Researchers at Queen’s University Belfast in Northern Ireland have developed a ground-breaking plastic film that can kill viruses that land on its surface with room light.
The self-sterilizing film is the first of its kind – it is low cost to produce, can be readily scaled and could be used for disposable aprons, tablecloths, and curtains in hospitals.
It is coated with a thin layer of particles that absorb UV light and produce reactive oxygen species – ROS. These kill viruses, including SARS2 (COVID-19).
The technology used to create the film also ensures it is degradable – unlike the current disposable plastic films it would replace, which is much more environmentally friendly.
The breakthrough could lead to a significant reduction in the transmission of viruses in healthcare environments but also in other settings that use plastic films such as food production factories.
The Queen’s researchers tested the film for anti-viral activity using four different viruses – two strains of influenza A virus, a highly-stable picornavirus called EMCV and SARS2 – exposing it to either UVA radiation or with light from a cool white light fluorescent lamp.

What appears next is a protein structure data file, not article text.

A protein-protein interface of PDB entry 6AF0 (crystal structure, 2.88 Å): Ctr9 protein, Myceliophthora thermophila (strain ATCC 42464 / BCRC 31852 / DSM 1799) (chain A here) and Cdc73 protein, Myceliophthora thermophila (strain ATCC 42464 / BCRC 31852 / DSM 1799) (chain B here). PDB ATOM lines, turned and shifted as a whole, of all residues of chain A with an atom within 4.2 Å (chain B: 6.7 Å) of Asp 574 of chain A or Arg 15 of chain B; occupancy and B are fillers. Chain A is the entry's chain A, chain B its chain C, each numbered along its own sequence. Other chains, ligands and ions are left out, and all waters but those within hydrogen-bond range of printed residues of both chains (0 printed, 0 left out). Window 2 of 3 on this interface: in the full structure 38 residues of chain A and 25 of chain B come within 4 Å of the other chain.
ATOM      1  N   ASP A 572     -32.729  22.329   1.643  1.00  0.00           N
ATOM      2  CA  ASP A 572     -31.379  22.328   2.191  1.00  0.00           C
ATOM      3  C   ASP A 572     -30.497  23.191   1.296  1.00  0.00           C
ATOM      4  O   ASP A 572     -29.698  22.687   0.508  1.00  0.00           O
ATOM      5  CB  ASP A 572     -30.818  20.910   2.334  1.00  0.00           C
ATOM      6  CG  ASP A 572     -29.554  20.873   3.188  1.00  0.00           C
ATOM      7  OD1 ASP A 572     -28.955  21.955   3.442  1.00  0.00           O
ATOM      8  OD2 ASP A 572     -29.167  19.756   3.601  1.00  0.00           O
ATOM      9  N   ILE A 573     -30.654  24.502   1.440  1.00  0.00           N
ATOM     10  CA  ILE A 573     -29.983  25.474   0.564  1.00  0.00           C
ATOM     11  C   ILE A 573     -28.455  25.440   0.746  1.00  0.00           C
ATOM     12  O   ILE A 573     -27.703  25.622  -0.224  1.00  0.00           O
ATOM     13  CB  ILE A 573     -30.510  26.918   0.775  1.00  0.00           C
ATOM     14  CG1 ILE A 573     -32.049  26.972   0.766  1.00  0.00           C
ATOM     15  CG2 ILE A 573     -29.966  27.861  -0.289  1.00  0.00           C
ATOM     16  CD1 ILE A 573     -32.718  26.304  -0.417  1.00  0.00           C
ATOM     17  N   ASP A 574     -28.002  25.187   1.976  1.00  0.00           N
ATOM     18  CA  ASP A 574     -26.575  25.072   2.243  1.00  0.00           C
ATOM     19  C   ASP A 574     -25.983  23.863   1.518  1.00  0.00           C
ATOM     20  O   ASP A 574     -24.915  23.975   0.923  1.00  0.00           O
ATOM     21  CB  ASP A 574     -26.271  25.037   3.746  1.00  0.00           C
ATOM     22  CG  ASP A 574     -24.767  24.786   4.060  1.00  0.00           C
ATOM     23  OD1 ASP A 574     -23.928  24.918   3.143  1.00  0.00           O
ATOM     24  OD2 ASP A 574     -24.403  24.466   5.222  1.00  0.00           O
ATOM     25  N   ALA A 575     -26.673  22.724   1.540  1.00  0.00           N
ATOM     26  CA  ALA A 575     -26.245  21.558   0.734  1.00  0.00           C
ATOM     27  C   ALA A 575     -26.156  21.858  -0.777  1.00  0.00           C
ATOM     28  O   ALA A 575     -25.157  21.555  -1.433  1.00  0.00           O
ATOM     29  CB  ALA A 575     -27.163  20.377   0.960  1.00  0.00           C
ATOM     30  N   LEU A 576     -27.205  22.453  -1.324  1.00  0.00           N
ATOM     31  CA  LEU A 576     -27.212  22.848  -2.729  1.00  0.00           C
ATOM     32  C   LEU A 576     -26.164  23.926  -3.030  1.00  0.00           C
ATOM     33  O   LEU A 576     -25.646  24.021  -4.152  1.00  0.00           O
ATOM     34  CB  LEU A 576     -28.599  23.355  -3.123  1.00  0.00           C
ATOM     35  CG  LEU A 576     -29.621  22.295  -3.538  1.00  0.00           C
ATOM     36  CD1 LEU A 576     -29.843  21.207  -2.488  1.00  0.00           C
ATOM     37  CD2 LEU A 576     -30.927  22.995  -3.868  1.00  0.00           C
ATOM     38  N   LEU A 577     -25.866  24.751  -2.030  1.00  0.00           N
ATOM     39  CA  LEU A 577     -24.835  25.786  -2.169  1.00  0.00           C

They found that the film is effective at killing all of the viruses – even in a room lit with just white fluorescent tubes.
The research, which has been published in the Journal of Photochemistry and Photobiology B: Biology, was carried out by Professor Andrew Mills, Dr Ri Han and Dr Christopher O’Rourke in the School of Chemistry and Chemical Engineering at Queen’s University Belfast and Dr Connor Bamford and Dr Jonathon D. Coey at the Wellcome-Wolfson Institute for Experimental Medicine in the School of Medicine, Dentistry and Biomedical Sciences at Queen’s.
Professor Andrew Mills comments: “This film could replace many of the disposable plastic films used in the healthcare industry as it has the added value of being self-sterilizing at no real extra cost. Through rigorous testing we have found that it is effective at killing viruses with just room light – this is the first time that anything like this has been developed and we hope that it will be a huge benefit to society.”
Dr Connor Bamford says: “Pathogenic viruses like SARS2 and influenza will continue to be a global problem for years to come. In developing self-sterilizing thin plastic films, we have created a low-cost technology that could have a significant impact on the transmission of such concerning viruses in a healthcare environment and other sectors where they are used.”
The project was funded by the Engineering and Physical Research Council, which is part of U.K. Research and Innovation.
EPSRC Director for Cross Council Programmes, Dr Kedar Pandya, comments: “This is a hugely exciting development which has the potential to dramatically reduce the transmission of viruses across a wide range of settings while being environmentally sustainable.
“It is an excellent example of adventurous, innovative research which has the potential to improve the lives of millions of people.”